Theses and Dissertations

Issuing Body

Mississippi State University


Gadke, Daniel L.

Committee Member

Morse, David T.

Committee Member

Stratton, Kasee K.

Committee Member

Justice, Cheryl A.

Date of Degree


Document Type

Dissertation - Open Access


Educational Psychology

Degree Name

Doctor of Philosophy (Ph.D)


College of Education


Department of Counseling, Educational Psychology and Foundations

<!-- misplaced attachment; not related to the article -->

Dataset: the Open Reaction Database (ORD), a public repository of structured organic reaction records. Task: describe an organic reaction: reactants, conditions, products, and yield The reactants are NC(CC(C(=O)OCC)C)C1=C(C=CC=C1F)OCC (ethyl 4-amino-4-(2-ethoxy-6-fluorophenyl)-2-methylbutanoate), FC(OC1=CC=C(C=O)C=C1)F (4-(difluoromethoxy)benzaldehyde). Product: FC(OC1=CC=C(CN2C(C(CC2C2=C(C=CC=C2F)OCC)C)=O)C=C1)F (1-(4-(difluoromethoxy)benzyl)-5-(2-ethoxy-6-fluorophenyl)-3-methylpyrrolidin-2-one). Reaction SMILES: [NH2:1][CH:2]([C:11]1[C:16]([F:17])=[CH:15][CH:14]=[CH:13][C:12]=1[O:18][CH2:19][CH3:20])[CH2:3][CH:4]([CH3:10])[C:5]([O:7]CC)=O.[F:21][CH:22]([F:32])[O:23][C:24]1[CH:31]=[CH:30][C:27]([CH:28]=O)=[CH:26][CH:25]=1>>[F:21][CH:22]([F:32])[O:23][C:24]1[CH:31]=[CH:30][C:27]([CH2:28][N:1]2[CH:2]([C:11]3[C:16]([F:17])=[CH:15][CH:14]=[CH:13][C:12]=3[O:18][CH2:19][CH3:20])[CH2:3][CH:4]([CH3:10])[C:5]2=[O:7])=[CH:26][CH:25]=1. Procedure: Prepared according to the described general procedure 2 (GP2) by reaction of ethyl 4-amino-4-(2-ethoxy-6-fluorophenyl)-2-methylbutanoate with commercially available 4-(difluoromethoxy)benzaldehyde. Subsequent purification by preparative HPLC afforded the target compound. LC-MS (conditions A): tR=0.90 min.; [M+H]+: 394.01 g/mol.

With the increase of students with disabilities attending post secondary education, it is important to have an understanding of how satisfied a student with a disability is with college. At present, the research on college satisfaction focuses on specific variables and how the specific variables moderate or mediate college satisfaction; however, there is limited research in the area of college satisfaction and students with disabilities. To address the current gap in research, the purpose of the current study was to address if there was a difference in overall satisfaction in students with a disability compared to students without a disability. Further, analysis of group differences in relation to domain scores was conducted, and how variables such as entrance status, gender, ethnicity, ACT scores, and grade point average mediate college satisfaction for students with disabilities. Additionally, it was important to examine the relationship between disability status and overall satisfaction, as well as examine the relationship of the 4 domains (e.g. Instruction and Life Skills, Quality of Student Services, and Quality of Undergraduate Experience) and overall satisfaction. Survey data were collected from 2009-2014 Undergraduate Survey from the Office of Institutional Research and Effectiveness at a university in the southeastern United States. The results indicated a statistically significant difference between students with disabilities and students without disabilities in regards to perceptions of services provided, and undergraduate experience. Specifically, individual with disabilities are more satisfied in the area of services provided compared to students without disabilities, while students without disabilities are more satisfied with their undergraduate experience compared to students with disabilities. Further, numerous relationships were found between variables such as gender, ethnicity, entrance status, academic proficiency, and overall satisfaction. Lastly, instructional and life skills, quality of student services, quality of academic advising, and quality of undergraduate experience scores load onto the latent variable of overall satisfaction as hypothesized.